By Robin P.
Rich and I will celebrate our 12th Chanukah/Christmas this month. People have often asked if celebrating both would be confusing for Lillianna. Not at all. Both holidays celebrate a miracle. They are also all about family and friends gathering together to share fun, laughter, memories of years gone by, delicious food and, of course, presents.
Here are some of our family's favorite Chanukah and Christmas traditions.
The Christmas morning wake up call
No matter how excited Lillianna is about Christmas morning, I am always the one who wakes up first. I bounce on her bed at 5 a.m. chanting, “It’s Christmas time! It’s Christmas time! It’s Christmas time!” in my best child-like voice. When she opens her eyes and realizes what I am saying, she smiles. I take her hand and we run to my room where we both bounce on the bed to wake up Rich. He usually groans and asks, "What time is it?" I try to hold out until 6 a.m., but that’s not always possible. Sometimes I tell a little fib and innocently say, "Oh, it's around 8 a.m., I think." He looks at the clock and sighs, "It's only 5 a.m. It'll still be Christmas in 4 more hours. Wake me up then." Lillianna and I drag him out of bed. I try to have a cup of cocoa waiting for him. This makes the transition easier.
Christmas hot chocolate always tastes better when you pick a fresh peppermint stick off the tree and let it melt in your cup. Rich calls this “Nana cocoa” because his grandmother always put a peppermint in his cup when he was a child. I love this tradition. Christmas morning always smells of chocolate peppermint in our house.
Christmas breakfast etiquette
No one can enjoy a yummy breakfast if there are a pile of presents sitting under the tree in the next room waiting to be opened. No matter how old you are, you just have to open the presents first. This makes for a more relaxed breakfast later.
An orange in Rich’s Christmas stocking always makes him smile. It reminds him of when he was a child and his Dad always put an orange in the kids' stockings. Lillianna insists on having an orange in her stocking, too. I never disappoint either one of them.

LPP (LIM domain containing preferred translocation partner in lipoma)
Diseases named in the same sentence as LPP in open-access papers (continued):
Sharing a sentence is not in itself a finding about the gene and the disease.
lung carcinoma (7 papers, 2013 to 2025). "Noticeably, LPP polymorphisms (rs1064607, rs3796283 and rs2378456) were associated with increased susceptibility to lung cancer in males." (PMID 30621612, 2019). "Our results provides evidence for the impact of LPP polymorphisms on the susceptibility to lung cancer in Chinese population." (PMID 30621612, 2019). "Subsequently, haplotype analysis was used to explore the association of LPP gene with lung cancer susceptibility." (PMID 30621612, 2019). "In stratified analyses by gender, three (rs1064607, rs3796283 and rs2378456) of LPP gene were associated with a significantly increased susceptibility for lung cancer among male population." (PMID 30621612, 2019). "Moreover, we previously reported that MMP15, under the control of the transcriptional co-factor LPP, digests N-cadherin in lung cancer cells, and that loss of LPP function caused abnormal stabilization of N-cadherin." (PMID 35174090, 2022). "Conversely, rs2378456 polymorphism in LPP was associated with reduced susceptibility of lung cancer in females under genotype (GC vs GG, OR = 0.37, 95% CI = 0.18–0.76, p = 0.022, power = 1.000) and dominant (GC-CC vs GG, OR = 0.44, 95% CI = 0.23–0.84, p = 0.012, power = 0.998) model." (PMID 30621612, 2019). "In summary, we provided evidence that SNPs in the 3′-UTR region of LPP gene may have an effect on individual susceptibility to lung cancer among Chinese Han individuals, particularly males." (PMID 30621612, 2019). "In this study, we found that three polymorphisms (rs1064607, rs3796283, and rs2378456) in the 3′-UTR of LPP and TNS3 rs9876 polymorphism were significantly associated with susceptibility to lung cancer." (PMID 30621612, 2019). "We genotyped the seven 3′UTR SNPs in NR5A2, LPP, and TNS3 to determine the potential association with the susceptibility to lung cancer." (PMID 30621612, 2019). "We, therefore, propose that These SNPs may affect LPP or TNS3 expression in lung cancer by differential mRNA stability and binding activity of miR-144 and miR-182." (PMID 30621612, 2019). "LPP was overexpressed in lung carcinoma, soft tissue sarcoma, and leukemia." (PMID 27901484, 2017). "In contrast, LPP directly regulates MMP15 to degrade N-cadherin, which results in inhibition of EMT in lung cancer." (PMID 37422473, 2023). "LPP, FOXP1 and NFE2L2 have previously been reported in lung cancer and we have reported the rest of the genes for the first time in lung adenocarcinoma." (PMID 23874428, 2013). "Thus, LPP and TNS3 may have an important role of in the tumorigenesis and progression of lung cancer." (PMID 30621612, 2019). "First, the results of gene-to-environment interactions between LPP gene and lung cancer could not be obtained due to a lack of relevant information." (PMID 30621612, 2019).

Every year I buy Lillianna a new Christmas bear with the date on it. My goal is that by the time she is 18, she will have 19 bears. She was 8 weeks old on her first Christmas so this year I will buy bear No. 9. I have so much fun finding just the right one each year.
Socks and underwear are never an exciting gift for my family so I try not to buy them any. I would love getting socks as a present, but no one ever buys them for me.
Lighting the menorah
The three of us say the blessing over the candles in Hebrew as we light the menorah each night of Chanukah. We watch the candles burn and wonder why some burn faster than others. We feel a little bit sad on the last night as the final flame burns out. I give the menorah a hug as I wrap it back in its cloth and put it back in its velvet box the following day.
Chocolate Chanukah gelt (money) is always a welcome gift. Lillianna can eat more chocolate coins than you can imagine. The foil wrappings leave a trail throughout the house just like the bread crumbs in Hansel and Gretel. When I follow the trail to her bedroom she is always holding her tummy and saying, "I think I ate too many chocolates." Maybe one day she will know her chocolate limit and stop in time. I can only hope.
My mom has always made potato latkes (pancakes) from scratch. One year when she was away for Chanukah, I tired to take her place and follow her recipe. How hard could it be? The batter was so soupy that it wouldn’t fry and I cried and cried until my sister told me to make them from a box. Everyone loved them. When I do make latkes now, it is always from the box!
Our newest tradition is one that was just started last year by my sister Kara. On Christmas day, she has our family and her fiance Peter's family to their house for an elaborate brunch. I missed it last year because I had to work, but I am looking forward to spending the day with everyone this year. Next year, Kara and Peter will celebrate their first married Chanukah/Christmas. I wonder what new tradtions we will start then?
What holiday traditions did you start for your family?
Robin P. lives with her husband and daughter in a suburb south of Boston.